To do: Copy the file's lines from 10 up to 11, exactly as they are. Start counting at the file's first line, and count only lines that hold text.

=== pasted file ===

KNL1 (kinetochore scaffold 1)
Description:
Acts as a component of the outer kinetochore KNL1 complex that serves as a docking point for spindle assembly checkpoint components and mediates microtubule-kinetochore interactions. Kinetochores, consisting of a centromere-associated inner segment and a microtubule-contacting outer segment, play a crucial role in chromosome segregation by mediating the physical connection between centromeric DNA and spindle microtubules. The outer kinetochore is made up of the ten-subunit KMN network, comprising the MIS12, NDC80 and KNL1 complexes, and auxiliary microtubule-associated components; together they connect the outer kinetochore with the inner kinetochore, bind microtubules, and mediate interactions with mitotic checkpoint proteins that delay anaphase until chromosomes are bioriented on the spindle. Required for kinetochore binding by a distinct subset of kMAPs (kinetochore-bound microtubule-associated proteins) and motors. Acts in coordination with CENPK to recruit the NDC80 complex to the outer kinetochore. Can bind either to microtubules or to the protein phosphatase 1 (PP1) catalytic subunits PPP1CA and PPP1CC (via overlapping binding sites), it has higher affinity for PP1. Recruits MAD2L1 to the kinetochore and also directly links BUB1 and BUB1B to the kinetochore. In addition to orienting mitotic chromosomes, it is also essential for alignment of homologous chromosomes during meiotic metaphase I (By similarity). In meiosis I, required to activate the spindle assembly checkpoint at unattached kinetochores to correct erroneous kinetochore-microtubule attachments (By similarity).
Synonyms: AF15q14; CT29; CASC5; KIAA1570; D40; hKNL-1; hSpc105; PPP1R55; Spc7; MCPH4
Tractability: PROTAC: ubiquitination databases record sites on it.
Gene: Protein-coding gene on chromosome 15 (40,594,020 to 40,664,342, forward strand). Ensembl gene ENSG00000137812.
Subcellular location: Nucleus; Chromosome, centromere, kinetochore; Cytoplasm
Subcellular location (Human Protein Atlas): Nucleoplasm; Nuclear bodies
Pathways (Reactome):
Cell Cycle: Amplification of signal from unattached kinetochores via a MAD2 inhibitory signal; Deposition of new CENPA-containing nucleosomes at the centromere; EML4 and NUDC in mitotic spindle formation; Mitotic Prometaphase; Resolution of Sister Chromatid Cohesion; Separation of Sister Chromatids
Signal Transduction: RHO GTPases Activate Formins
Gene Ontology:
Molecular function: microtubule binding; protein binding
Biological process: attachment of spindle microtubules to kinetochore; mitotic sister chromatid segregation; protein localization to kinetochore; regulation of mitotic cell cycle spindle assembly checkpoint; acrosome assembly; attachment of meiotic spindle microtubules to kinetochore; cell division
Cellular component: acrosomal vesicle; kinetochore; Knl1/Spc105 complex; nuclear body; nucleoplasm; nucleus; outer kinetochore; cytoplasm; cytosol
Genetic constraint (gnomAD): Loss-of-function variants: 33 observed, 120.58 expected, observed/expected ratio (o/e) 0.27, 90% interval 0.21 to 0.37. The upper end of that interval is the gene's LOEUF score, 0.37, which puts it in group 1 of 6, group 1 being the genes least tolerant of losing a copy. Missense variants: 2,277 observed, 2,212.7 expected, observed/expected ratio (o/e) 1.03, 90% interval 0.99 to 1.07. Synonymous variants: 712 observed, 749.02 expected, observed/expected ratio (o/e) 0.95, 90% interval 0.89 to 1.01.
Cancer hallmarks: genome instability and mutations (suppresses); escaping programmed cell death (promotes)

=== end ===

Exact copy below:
Cell Cycle: Amplification of signal from unattached kinetochores via a MAD2 inhibitory signal; Deposition of new CENPA-containing nucleosomes at the centromere; EML4 and NUDC in mitotic spindle formation; Mitotic Prometaphase; Resolution of Sister Chromatid Cohesion; Separation of Sister Chromatids
Signal Transduction: RHO GTPases Activate Formins